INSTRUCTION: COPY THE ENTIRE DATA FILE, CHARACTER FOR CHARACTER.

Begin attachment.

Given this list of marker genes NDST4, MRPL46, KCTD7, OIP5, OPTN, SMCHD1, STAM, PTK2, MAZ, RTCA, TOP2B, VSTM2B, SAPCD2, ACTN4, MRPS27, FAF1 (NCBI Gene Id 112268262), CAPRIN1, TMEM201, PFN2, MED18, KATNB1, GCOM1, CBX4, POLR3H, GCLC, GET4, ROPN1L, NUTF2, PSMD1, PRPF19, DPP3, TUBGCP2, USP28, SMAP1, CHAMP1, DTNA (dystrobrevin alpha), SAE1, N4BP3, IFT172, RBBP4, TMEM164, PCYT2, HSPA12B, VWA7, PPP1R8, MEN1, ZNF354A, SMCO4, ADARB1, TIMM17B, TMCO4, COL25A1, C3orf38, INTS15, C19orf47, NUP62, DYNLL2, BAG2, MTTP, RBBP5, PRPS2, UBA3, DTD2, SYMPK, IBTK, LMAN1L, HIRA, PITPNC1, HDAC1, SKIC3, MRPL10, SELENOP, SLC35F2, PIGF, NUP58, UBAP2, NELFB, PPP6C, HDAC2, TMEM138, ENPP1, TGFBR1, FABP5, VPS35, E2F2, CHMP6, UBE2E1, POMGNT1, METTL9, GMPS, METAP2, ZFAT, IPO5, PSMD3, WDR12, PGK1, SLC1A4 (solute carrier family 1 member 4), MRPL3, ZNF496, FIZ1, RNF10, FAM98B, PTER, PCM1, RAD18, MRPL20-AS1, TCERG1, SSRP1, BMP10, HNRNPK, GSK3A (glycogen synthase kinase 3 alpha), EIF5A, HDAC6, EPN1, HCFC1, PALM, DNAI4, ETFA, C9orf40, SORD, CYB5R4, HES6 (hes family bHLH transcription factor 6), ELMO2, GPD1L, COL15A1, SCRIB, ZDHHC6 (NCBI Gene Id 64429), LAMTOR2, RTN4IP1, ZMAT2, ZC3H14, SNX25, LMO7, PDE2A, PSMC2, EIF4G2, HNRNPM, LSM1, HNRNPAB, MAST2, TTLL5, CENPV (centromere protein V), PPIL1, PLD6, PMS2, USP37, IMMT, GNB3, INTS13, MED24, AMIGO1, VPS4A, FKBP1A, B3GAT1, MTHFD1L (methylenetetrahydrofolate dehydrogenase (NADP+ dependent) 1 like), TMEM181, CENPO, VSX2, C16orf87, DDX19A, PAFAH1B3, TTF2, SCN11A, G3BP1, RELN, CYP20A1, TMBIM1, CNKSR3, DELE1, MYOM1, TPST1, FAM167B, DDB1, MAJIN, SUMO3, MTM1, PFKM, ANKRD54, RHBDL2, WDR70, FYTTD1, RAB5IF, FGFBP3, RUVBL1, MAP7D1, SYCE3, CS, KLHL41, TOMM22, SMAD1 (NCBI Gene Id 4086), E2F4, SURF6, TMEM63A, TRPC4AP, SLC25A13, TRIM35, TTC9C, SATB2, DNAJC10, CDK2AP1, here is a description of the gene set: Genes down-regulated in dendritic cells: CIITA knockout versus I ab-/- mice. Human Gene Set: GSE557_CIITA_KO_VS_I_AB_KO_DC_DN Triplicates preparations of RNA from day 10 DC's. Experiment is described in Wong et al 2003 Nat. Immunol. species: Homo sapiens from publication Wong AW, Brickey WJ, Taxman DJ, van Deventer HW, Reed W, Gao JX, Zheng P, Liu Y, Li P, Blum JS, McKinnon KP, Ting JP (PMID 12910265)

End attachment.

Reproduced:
Given this list of marker genes NDST4, MRPL46, KCTD7, OIP5, OPTN, SMCHD1, STAM, PTK2, MAZ, RTCA, TOP2B, VSTM2B, SAPCD2, ACTN4, MRPS27, FAF1 (NCBI Gene Id 112268262), CAPRIN1, TMEM201, PFN2, MED18, KATNB1, GCOM1, CBX4, POLR3H, GCLC, GET4, ROPN1L, NUTF2, PSMD1, PRPF19, DPP3, TUBGCP2, USP28, SMAP1, CHAMP1, DTNA (dystrobrevin alpha), SAE1, N4BP3, IFT172, RBBP4, TMEM164, PCYT2, HSPA12B, VWA7, PPP1R8, MEN1, ZNF354A, SMCO4, ADARB1, TIMM17B, TMCO4, COL25A1, C3orf38, INTS15, C19orf47, NUP62, DYNLL2, BAG2, MTTP, RBBP5, PRPS2, UBA3, DTD2, SYMPK, IBTK, LMAN1L, HIRA, PITPNC1, HDAC1, SKIC3, MRPL10, SELENOP, SLC35F2, PIGF, NUP58, UBAP2, NELFB, PPP6C, HDAC2, TMEM138, ENPP1, TGFBR1, FABP5, VPS35, E2F2, CHMP6, UBE2E1, POMGNT1, METTL9, GMPS, METAP2, ZFAT, IPO5, PSMD3, WDR12, PGK1, SLC1A4 (solute carrier family 1 member 4), MRPL3, ZNF496, FIZ1, RNF10, FAM98B, PTER, PCM1, RAD18, MRPL20-AS1, TCERG1, SSRP1, BMP10, HNRNPK, GSK3A (glycogen synthase kinase 3 alpha), EIF5A, HDAC6, EPN1, HCFC1, PALM, DNAI4, ETFA, C9orf40, SORD, CYB5R4, HES6 (hes family bHLH transcription factor 6), ELMO2, GPD1L, COL15A1, SCRIB, ZDHHC6 (NCBI Gene Id 64429), LAMTOR2, RTN4IP1, ZMAT2, ZC3H14, SNX25, LMO7, PDE2A, PSMC2, EIF4G2, HNRNPM, LSM1, HNRNPAB, MAST2, TTLL5, CENPV (centromere protein V), PPIL1, PLD6, PMS2, USP37, IMMT, GNB3, INTS13, MED24, AMIGO1, VPS4A, FKBP1A, B3GAT1, MTHFD1L (methylenetetrahydrofolate dehydrogenase (NADP+ dependent) 1 like), TMEM181, CENPO, VSX2, C16orf87, DDX19A, PAFAH1B3, TTF2, SCN11A, G3BP1, RELN, CYP20A1, TMBIM1, CNKSR3, DELE1, MYOM1, TPST1, FAM167B, DDB1, MAJIN, SUMO3, MTM1, PFKM, ANKRD54, RHBDL2, WDR70, FYTTD1, RAB5IF, FGFBP3, RUVBL1, MAP7D1, SYCE3, CS, KLHL41, TOMM22, SMAD1 (NCBI Gene Id 4086), E2F4, SURF6, TMEM63A, TRPC4AP, SLC25A13, TRIM35, TTC9C, SATB2, DNAJC10, CDK2AP1, here is a description of the gene set: Genes down-regulated in dendritic cells: CIITA knockout versus I ab-/- mice. Human Gene Set: GSE557_CIITA_KO_VS_I_AB_KO_DC_DN Triplicates preparations of RNA from day 10 DC's. Experiment is described in Wong et al 2003 Nat. Immunol. species: Homo sapiens from publication Wong AW, Brickey WJ, Taxman DJ, van Deventer HW, Reed W, Gao JX, Zheng P, Liu Y, Li P, Blum JS, McKinnon KP, Ting JP (PMID 12910265)